Baku - Charles Leclerc hinted at his inner rebel on Thursday when he said he was prepared to accept Ferrari team orders that favoured Sebastian Vettel, but only in certain situations.
Speaking ahead of this weekend’s Azerbaijan Grand Prix on one of his favourite circuits, the Baku street track, the 21-year-old Monegasque said he recognised the existence of team orders, but was wary of committing to total obedience.
"Of course, there will always be team orders in Formula One,” he said. “But it depends on the situation whether I accept them. In some situations, I will…”
He left the rest of his reply unfinished, only later adding a little clarity to his enigmatic responses when he talked of the bigger responsibilities that team chief Mattia Binotti has to carry for Ferrari.
“He has to make decisions from the pit wall,” he said. “And, at the end of the ride, they are faced with a lot more drama than I am in the car.”
Leclerc was running third in China two weeks ago when he was asked to let Vettel pass him as Ferrari tried to catch and battle with Mercedes’ Lewis Hamilton and Valtteri Bottas.
Vettel went by and was then unable to stop Hamilton winning ahead of Bottas as Mercedes scored their third one-two of the season.
Vettel finished third and Leclerc - who was denied victory in Bahrain by engine problems – fell to fifth behind Red Bull’s Max Verstappen.
He said he knew Vettel would gain preference in 50-50 calls between them, but remained adamant that he would prove himself.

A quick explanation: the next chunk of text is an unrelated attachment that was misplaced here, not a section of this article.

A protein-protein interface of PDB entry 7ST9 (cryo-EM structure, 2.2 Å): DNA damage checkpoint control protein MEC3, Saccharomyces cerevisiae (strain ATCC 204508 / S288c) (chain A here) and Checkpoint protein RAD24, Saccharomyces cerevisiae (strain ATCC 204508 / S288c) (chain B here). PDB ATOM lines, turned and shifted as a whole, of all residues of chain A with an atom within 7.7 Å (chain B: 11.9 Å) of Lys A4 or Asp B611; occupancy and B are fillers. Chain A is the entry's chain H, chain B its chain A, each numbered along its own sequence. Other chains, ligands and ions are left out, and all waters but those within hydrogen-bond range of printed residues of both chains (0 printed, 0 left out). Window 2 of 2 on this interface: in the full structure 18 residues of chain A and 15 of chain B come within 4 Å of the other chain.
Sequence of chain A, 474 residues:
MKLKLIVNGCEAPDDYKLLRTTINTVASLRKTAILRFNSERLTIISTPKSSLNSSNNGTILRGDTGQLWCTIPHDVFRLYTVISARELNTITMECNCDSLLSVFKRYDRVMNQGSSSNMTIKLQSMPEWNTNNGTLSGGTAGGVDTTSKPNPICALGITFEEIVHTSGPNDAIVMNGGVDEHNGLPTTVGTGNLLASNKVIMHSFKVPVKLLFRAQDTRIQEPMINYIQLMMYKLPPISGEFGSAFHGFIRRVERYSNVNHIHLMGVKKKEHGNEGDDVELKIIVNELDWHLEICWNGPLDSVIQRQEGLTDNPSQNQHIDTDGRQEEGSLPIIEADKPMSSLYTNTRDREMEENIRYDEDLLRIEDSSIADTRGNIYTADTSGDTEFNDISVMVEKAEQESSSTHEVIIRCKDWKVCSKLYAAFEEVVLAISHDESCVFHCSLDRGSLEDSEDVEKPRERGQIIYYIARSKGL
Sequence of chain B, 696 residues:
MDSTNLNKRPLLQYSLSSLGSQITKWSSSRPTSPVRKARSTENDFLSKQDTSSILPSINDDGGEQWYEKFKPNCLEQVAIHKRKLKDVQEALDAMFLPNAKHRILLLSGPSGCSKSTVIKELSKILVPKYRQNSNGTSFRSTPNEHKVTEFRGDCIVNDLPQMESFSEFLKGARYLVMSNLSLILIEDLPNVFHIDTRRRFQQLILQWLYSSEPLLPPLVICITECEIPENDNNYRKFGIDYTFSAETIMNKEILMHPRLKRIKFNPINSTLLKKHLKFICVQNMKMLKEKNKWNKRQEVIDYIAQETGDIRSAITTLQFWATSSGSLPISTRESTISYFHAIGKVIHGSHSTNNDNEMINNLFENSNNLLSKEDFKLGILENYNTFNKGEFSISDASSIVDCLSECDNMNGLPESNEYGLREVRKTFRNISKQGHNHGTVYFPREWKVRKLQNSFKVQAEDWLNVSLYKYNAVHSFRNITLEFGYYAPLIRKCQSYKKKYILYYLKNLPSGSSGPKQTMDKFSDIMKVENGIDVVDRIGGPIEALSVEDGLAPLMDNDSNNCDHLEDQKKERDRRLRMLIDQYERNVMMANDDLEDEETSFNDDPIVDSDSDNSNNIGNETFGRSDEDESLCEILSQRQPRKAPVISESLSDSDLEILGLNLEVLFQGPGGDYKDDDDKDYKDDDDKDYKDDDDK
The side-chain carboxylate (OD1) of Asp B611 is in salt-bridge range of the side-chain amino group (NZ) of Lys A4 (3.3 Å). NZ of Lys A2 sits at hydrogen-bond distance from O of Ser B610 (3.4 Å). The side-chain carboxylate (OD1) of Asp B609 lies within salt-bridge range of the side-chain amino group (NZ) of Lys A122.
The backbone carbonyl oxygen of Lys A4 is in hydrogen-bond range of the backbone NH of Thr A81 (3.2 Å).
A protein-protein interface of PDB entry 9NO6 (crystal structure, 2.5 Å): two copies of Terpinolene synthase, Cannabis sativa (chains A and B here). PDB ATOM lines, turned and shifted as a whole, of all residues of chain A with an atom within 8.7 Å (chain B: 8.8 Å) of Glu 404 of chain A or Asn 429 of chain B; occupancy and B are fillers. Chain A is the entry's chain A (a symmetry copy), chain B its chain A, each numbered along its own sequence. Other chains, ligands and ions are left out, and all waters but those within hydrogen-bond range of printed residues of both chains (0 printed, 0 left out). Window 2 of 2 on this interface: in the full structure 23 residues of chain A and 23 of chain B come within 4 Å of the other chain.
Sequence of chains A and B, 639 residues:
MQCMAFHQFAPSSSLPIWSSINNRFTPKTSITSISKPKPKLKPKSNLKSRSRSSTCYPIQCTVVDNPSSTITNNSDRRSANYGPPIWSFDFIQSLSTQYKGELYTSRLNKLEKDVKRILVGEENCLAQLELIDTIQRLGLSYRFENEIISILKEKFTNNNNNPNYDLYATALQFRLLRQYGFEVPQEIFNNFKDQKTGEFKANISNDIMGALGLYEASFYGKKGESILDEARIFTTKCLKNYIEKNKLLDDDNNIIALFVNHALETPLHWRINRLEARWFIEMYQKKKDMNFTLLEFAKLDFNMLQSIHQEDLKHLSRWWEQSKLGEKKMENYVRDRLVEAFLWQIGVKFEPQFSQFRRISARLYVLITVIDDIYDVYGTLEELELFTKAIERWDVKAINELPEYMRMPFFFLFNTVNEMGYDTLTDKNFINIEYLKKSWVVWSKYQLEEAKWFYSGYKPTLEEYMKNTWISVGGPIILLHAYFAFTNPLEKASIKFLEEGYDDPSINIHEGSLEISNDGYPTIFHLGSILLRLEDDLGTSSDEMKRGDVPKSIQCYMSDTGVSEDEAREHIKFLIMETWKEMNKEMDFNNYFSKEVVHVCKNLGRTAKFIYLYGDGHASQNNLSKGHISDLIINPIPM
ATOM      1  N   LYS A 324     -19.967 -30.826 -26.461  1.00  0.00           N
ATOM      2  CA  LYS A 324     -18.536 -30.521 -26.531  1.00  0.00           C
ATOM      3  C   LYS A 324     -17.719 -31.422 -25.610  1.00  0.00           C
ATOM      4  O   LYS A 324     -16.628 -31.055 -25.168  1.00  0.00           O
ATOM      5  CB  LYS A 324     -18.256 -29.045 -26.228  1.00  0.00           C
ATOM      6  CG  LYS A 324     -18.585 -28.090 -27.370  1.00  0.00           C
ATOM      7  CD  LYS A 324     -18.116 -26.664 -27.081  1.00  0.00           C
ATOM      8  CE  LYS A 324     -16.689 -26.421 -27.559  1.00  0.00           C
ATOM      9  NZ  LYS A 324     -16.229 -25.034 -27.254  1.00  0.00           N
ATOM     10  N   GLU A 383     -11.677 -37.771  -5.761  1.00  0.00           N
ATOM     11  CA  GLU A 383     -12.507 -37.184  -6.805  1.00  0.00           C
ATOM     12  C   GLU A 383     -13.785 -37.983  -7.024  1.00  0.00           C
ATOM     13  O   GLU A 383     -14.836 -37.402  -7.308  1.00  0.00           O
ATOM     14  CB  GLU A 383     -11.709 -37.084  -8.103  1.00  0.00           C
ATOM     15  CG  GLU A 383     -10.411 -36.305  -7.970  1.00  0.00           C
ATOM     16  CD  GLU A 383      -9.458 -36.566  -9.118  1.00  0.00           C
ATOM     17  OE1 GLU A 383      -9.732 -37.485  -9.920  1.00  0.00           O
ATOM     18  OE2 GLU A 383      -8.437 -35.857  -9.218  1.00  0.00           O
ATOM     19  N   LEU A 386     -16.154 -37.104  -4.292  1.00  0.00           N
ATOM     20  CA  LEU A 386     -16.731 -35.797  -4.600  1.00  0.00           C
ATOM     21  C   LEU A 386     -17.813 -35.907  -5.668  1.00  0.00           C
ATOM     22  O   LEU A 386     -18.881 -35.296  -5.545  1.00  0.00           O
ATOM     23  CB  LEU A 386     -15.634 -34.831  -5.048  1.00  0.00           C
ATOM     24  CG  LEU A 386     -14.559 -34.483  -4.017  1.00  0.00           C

"I’ve got a lot of things to prove and now it’s just up to me to do the best job possible in the car to prove to the team what I’m capable of…
"I need to continue doing what I’m doing, trying to improve myself and hopefully it will change soon."
Asked if he could beat Vettel in the title race, he said: “I believe there is the potential to do so, but then from that potential to actually doing it - I need to do a lot of work and put all the things together.”
Earlier, five-time champion Hamilton said he recognised some of his own early frustrations in F1 in Leclerc’s situation and described his own fight to prove himself.
The five-time world champion recalled his own debut season in 2007, when he partnered two-time champion Fernando Alonso at McLaren. Like Leclerc, he wanted to win from the outset.
"For sure, I think he's a bit younger than I was by a year or two, but absolutely I can see it.
"I remember wanting to get to F1 as soon as possible and then, when I got there, I wanted to win as soon as possible and I wanted to beat the champion that I was racing against.
"So, it's very, very similar. I see much of myself in Charles. He's doing a great job so far with really high expectations at a huge team like Ferrari, but he's driving so well. So, he just has to keep doing what he's doing... It will come to him."